Suzuki drops U.S. market
Japanese maker Suzuki has made motorcycles, automobiles, and other machines for half a century or more. In the United States, they've been selling cars for 27 years. The company has barely been more than a niche player, however, and after failing for so long, Suzuki America's automotive branch, American Suzuki Motor Corp, has filed Chapter 11 bankruptcy and will be pulling out of the U.S.
Citing continued low sales volumes and unfavorable exchange rates, Suzuki is going to pull its auto sales, but will continue selling its high-volume motorcycles, ATVs, and boats. The bankruptcy and pullout affects only automotive.
Suzuki faced many problems, not the least of which was being the fourth-largest carmaker in Japan, but being the tiniest seller in the United States. Their vehicles were all produced in Japan and shipped here for import, which meant they had to exchange Yen for Dollar as well as pay U.S. auto import fees. These two things meant low profit per vehicle. Add to that a lack of investment in American-centric design for their cars and the overall total is a failure to gain market share.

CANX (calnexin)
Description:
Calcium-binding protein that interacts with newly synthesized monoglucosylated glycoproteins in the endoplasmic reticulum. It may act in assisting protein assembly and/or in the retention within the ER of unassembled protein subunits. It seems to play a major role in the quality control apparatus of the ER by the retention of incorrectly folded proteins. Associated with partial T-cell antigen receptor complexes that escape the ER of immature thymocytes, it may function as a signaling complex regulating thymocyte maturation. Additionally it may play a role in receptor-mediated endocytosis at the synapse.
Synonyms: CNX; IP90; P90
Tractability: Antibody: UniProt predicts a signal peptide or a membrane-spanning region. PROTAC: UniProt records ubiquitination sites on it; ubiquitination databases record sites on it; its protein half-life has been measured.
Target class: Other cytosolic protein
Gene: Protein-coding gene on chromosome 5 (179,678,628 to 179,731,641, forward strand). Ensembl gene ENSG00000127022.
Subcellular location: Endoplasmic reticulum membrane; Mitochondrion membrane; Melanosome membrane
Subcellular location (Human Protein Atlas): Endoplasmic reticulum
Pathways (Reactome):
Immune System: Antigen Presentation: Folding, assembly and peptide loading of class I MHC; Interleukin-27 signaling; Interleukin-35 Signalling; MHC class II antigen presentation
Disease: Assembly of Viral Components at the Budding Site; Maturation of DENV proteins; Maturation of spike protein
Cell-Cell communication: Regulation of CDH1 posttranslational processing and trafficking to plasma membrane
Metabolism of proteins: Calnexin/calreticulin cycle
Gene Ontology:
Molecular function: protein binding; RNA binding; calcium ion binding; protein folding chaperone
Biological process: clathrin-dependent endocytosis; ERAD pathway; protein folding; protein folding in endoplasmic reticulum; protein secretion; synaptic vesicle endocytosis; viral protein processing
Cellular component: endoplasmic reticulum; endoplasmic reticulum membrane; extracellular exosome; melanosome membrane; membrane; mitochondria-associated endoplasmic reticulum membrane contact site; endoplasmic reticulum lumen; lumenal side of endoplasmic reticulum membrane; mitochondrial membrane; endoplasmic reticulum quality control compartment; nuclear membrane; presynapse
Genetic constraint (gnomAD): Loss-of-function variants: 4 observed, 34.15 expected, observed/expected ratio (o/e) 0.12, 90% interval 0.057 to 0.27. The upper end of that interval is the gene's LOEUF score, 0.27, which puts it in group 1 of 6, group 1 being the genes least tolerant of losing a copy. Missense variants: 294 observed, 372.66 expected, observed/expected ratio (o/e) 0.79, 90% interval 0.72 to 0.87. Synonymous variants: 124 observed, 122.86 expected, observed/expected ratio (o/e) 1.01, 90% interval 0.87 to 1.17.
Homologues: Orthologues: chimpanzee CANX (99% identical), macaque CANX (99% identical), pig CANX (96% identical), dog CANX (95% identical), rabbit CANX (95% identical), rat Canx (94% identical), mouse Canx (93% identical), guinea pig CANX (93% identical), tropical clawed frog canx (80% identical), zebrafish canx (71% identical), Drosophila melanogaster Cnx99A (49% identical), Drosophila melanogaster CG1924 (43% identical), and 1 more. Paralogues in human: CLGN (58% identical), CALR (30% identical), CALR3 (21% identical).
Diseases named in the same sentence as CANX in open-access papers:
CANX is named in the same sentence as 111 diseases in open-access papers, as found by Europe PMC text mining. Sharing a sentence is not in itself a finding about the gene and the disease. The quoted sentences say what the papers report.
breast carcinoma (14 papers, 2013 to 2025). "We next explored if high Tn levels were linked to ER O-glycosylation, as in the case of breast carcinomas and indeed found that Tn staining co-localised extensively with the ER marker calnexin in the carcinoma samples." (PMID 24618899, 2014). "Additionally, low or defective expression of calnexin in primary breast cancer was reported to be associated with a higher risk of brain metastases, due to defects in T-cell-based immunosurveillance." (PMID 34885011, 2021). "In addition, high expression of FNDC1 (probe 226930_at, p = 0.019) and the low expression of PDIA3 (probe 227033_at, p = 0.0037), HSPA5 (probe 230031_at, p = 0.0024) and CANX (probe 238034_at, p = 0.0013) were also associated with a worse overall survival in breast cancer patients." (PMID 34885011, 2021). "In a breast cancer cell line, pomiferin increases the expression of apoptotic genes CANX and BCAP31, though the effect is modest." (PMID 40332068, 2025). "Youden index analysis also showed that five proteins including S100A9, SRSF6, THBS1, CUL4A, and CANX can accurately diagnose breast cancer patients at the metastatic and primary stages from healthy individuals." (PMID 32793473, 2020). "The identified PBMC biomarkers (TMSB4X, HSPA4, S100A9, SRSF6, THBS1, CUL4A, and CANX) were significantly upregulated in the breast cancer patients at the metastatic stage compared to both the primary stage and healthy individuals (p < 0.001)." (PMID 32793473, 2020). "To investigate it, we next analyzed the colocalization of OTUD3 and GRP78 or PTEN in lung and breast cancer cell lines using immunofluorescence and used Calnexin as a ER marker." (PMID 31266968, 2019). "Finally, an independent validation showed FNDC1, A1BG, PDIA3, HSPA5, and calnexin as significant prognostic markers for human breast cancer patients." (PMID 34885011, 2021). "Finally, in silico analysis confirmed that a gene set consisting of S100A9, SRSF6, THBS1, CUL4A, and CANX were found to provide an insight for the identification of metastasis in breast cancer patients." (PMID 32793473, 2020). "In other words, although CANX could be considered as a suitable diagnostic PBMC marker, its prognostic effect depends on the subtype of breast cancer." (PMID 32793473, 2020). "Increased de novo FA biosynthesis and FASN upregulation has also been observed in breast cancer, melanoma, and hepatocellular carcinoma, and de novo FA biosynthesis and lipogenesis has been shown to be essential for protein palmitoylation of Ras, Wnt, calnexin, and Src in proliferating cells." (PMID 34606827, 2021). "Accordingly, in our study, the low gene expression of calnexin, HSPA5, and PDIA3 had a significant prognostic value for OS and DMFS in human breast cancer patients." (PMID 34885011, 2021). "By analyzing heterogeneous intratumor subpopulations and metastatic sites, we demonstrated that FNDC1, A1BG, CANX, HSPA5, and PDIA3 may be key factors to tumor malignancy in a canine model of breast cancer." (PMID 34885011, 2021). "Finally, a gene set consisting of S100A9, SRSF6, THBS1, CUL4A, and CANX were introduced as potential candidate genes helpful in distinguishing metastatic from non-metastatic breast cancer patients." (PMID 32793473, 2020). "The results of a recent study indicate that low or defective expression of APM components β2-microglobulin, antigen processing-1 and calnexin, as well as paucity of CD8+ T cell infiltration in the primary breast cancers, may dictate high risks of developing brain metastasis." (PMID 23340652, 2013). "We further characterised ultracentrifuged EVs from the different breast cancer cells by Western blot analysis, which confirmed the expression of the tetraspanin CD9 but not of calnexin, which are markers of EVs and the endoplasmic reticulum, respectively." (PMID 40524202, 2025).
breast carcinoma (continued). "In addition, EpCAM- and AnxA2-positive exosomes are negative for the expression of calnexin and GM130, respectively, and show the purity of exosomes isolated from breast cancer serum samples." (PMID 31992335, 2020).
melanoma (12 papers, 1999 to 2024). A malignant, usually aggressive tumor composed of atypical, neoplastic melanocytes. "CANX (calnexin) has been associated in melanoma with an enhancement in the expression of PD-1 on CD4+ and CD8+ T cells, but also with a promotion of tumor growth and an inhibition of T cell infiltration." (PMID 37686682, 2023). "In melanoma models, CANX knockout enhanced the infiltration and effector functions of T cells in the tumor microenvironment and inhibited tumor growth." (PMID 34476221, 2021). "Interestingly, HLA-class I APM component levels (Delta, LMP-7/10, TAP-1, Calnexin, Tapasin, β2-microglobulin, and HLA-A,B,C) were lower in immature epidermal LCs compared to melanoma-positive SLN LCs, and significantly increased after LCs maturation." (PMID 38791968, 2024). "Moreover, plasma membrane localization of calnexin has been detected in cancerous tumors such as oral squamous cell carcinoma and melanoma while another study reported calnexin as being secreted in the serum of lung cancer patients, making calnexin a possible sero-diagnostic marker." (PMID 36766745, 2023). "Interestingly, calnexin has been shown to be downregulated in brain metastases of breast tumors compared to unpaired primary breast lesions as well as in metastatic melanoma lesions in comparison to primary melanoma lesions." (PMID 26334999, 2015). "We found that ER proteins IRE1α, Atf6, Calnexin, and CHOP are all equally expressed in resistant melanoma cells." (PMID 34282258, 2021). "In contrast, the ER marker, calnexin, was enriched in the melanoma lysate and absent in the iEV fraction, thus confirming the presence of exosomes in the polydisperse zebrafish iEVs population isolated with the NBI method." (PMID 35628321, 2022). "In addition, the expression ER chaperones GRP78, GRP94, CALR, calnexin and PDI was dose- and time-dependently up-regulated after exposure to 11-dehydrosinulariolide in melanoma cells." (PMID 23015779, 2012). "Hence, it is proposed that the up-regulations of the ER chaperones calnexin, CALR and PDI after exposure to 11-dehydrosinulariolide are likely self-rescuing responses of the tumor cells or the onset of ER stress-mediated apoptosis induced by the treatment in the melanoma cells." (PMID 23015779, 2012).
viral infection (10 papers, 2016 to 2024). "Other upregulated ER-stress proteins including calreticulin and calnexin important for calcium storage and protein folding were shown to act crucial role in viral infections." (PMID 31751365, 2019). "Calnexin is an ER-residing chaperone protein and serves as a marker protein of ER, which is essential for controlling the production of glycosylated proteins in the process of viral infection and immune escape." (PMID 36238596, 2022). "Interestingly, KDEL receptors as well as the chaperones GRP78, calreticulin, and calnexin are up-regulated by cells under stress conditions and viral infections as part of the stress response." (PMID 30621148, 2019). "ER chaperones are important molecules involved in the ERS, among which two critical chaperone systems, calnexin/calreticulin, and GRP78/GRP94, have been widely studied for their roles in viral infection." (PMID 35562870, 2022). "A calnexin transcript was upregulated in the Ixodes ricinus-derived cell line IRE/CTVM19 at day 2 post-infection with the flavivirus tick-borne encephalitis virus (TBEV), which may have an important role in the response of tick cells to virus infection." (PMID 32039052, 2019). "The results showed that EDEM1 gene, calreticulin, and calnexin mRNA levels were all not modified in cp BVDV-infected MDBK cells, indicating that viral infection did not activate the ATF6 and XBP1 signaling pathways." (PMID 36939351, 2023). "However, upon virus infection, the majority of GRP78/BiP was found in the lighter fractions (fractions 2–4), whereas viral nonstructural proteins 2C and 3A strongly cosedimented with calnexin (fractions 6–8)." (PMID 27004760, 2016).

Suzuki was one of the two car brands I cited in October that should just give up. The other being Mitsubishi, whose overall market share is about double Suzuki's at a whopping half of one percent of the total U.S. market. At last count, Suzuki was selling less than 2,000 vehicles per month.
Total sales in 2012 are only 21,188 and Suzuki has ceased imports as of the bankruptcy filing.
Suzuki's primary competition in the U.S. are Nissan and Kia, mostly through small cars and compact SUVs (thik Kizashi and Grant Vitara). The bankruptcy seeks to cease contracts Suzuki holds with more than 200 dealers nationally who are maintaining franchises - a deal which would mirror the dealer cutoff made when General Motors and Chrysler went through their 2009 bankruptcies. The difference here is that most Suzuki dealers are multi-brand dealers who are also selling other makes and brands. This would mean less financial impact than some suffered under GM and Chrysler closures, so it's unlikely that a Saturn-like scenario over Suzuki's pullout would commence.
While the bankruptcy cites debt of $346 million, the company will self-finance the losses, mainly through a repurchase of the motorcycle, ATV and outboard engine operations in America by the Japanese parent company during restructuring. Suzuki has pledged to continue honoring warranties on vehicles already sold and to be sold.